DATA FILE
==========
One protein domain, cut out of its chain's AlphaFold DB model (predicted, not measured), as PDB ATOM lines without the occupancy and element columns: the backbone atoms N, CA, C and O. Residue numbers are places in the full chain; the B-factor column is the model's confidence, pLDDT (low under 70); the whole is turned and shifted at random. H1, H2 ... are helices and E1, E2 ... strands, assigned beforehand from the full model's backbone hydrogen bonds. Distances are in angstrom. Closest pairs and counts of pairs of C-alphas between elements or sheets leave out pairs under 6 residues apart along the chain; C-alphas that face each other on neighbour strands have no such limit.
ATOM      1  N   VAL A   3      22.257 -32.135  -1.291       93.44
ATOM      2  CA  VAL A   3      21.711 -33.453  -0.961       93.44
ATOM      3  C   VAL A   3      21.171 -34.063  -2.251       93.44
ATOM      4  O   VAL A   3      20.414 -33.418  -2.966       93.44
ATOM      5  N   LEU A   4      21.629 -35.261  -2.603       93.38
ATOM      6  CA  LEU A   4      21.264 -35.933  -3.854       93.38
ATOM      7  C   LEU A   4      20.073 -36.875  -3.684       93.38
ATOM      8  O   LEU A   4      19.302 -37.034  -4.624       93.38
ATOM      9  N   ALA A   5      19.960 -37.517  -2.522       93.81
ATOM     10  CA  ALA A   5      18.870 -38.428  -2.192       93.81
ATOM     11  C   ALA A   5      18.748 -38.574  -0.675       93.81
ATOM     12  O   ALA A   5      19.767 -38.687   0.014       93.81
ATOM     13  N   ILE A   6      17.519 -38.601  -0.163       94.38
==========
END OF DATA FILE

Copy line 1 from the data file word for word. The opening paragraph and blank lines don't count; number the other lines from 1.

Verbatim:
ATOM      1  N   VAL A   3      22.257 -32.135  -1.291       93.44